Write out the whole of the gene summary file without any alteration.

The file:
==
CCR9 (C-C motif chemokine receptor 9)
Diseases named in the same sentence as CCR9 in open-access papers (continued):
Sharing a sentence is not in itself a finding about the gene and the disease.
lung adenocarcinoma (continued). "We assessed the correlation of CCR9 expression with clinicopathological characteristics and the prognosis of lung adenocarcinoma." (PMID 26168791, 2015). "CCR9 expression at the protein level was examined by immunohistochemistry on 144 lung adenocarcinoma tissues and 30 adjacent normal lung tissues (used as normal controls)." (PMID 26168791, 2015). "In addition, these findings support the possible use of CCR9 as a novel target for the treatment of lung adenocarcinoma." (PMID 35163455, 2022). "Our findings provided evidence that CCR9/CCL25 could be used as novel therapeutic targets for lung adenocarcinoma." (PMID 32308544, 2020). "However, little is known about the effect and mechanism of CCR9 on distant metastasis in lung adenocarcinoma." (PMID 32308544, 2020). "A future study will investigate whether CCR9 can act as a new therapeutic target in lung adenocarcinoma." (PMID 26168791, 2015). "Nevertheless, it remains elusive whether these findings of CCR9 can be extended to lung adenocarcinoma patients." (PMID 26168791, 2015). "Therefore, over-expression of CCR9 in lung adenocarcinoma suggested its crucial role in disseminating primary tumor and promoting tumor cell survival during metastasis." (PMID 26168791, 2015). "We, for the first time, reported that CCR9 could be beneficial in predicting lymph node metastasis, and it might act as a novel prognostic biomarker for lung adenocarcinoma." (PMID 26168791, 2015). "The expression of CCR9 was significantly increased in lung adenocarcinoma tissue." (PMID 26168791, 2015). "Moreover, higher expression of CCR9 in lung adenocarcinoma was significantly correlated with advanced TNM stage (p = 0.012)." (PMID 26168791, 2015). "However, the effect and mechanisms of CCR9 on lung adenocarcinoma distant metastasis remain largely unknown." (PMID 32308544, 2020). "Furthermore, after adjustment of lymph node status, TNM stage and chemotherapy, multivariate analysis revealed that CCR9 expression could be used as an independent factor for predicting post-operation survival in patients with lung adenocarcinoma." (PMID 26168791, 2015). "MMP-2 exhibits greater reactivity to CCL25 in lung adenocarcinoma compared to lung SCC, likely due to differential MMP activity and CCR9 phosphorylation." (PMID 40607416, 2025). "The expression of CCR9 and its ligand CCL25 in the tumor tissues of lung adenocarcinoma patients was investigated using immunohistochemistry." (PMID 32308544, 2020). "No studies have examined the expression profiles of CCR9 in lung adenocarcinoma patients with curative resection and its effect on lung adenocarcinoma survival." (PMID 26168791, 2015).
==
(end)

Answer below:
CCR9 (C-C motif chemokine receptor 9)
Diseases named in the same sentence as CCR9 in open-access papers (continued):
Sharing a sentence is not in itself a finding about the gene and the disease.
lung adenocarcinoma (continued). "We assessed the correlation of CCR9 expression with clinicopathological characteristics and the prognosis of lung adenocarcinoma." (PMID 26168791, 2015). "CCR9 expression at the protein level was examined by immunohistochemistry on 144 lung adenocarcinoma tissues and 30 adjacent normal lung tissues (used as normal controls)." (PMID 26168791, 2015). "In addition, these findings support the possible use of CCR9 as a novel target for the treatment of lung adenocarcinoma." (PMID 35163455, 2022). "Our findings provided evidence that CCR9/CCL25 could be used as novel therapeutic targets for lung adenocarcinoma." (PMID 32308544, 2020). "However, little is known about the effect and mechanism of CCR9 on distant metastasis in lung adenocarcinoma." (PMID 32308544, 2020). "A future study will investigate whether CCR9 can act as a new therapeutic target in lung adenocarcinoma." (PMID 26168791, 2015). "Nevertheless, it remains elusive whether these findings of CCR9 can be extended to lung adenocarcinoma patients." (PMID 26168791, 2015). "Therefore, over-expression of CCR9 in lung adenocarcinoma suggested its crucial role in disseminating primary tumor and promoting tumor cell survival during metastasis." (PMID 26168791, 2015). "We, for the first time, reported that CCR9 could be beneficial in predicting lymph node metastasis, and it might act as a novel prognostic biomarker for lung adenocarcinoma." (PMID 26168791, 2015). "The expression of CCR9 was significantly increased in lung adenocarcinoma tissue." (PMID 26168791, 2015). "Moreover, higher expression of CCR9 in lung adenocarcinoma was significantly correlated with advanced TNM stage (p = 0.012)." (PMID 26168791, 2015). "However, the effect and mechanisms of CCR9 on lung adenocarcinoma distant metastasis remain largely unknown." (PMID 32308544, 2020). "Furthermore, after adjustment of lymph node status, TNM stage and chemotherapy, multivariate analysis revealed that CCR9 expression could be used as an independent factor for predicting post-operation survival in patients with lung adenocarcinoma." (PMID 26168791, 2015). "MMP-2 exhibits greater reactivity to CCL25 in lung adenocarcinoma compared to lung SCC, likely due to differential MMP activity and CCR9 phosphorylation." (PMID 40607416, 2025). "The expression of CCR9 and its ligand CCL25 in the tumor tissues of lung adenocarcinoma patients was investigated using immunohistochemistry." (PMID 32308544, 2020). "No studies have examined the expression profiles of CCR9 in lung adenocarcinoma patients with curative resection and its effect on lung adenocarcinoma survival." (PMID 26168791, 2015).